“Years of lavishness sapped the farm’s entire earnings. By 1918, two years of failed peach crops, coupled with the collapse of both the peach and real estate markets crippled the Pumpellys financially, driving them deeper into debt. Samarkand Manor, a correctional facility for troubled women, was erected on 300 acres of land sold by Pumpelly to the state that year.”
Accounts of Raphael and Amelie’s messy divorce were printed in the nation’s newspapers.
“Raphael Pumpelly, well-to-do Sandhills peach grower, is on trial in Moore County Superior Court this week and the society of the peach belt is all agog with the near sensations which the pleadings indicate the testimony will bring out.”
These sensations included Rapahel’s dalliance with the children’s tutor, Miss Ellen Morrow from Hartford, Connecticut. Pumpelly, seemingly oblivious to the charges of infidelity against him, wrote a letter of regret to a Harvard classmate sometime later, “My wife is gone, my house is empty, my property ransacked, and I have endured two years war with my most intimate friend and former partner.”
In the divorce proceedings, Pumpelly alleged that his wife was an incompetent parent, and he was awarded custody of their three children. He promptly moved them to a cave dwelling he had constructed 25 years earlier on land his family owned in New Hampshire.
As a young man, Pumpelly and his best friend, Gerald Thayer spent the summer building a 125 square foot, stone hut on a ledge outcropping on Mount Monadnock. Much like teenage boys, they constructed a secret retreat, known, even today, by only a few. They hauled, on their shoulders, bags of cement and tin for a roof. They also installed a crude fireplace and a triangular, mystery door that one could only open if one knew the secret — one reached in a window to pull a cord that opened a latch. Although it was a primitive existence, Pumpelly and his three children survived in this makeshift home for a year eating only what they could find in the wild.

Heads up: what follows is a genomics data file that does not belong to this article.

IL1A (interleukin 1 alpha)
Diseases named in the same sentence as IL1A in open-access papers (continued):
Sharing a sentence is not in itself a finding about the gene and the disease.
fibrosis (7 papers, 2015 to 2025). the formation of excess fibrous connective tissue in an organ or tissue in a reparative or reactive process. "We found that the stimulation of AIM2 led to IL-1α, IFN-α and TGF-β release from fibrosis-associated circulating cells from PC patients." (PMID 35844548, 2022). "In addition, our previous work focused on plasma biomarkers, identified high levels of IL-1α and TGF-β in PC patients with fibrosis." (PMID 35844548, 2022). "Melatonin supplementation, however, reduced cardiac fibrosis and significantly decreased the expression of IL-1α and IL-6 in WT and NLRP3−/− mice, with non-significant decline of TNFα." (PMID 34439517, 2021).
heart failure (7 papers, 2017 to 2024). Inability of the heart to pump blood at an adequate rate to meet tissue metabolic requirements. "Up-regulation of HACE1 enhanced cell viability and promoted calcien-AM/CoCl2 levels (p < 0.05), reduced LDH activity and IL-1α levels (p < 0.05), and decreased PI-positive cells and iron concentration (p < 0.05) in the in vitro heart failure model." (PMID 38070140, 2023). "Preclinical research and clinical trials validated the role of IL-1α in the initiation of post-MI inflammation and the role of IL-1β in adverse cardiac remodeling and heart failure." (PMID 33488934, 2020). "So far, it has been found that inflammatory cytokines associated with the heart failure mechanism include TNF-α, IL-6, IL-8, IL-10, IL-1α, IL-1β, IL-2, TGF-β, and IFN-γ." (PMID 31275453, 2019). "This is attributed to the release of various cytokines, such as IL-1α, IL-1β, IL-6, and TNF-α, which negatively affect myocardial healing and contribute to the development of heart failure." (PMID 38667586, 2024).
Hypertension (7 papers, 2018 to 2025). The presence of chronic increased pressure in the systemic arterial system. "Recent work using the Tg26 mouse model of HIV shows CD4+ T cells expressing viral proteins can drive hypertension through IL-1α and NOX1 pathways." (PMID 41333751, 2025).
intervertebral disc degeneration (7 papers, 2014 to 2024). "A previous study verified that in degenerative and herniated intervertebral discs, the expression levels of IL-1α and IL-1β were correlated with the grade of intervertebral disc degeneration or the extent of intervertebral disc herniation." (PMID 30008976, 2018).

Within a year, Pumpelly found work as a stockbroker and, during the Wall Street boom of the early to mid 1920s, quickly rebuilt much of the fortune he and his wife had squandered. With his financial health restored, Pompelly secured lodging for his family in New York.
In the city, teenaged Amelie converted to the Baha’i faith, and it was within a Baha’i congregation that she met her future husband, John Henry Bates, an ex-prizefighter. The Brooklyn Daily Eagle said of his fighting prowess, “Bates, a Negro battler, is one of the fastest punchers that we have seen in some time.” His career as a boxer was cut short when an automobile accident curtailed his exploits in the ring. By the early 1930s he learned the art of furniture-making and worked as a cabinetmaker in his brother’s workshop.
In the 1940s John and Amelie resided, for a time, at the family home in Waitsfield, and it was during this period that Ralph Ellison, on leave from the Merchant Marine, elected to visit them. “The wife of the racially mixed couple who were our hosts,” recalled Ellison, “was the granddaughter of a Vermonter who had been a general in the Civil War,” In 1945, sick with a kidney ailment, Ellison and his wife Fanny joined them at their Vermont home for rest and relaxation. The clamor and intensity of Harlem sometimes seemed to overwhelm him, and, like so many others, he found relief in the quiet beauty of the Green Mountains. He remarked in a 1955 Paris Review interview: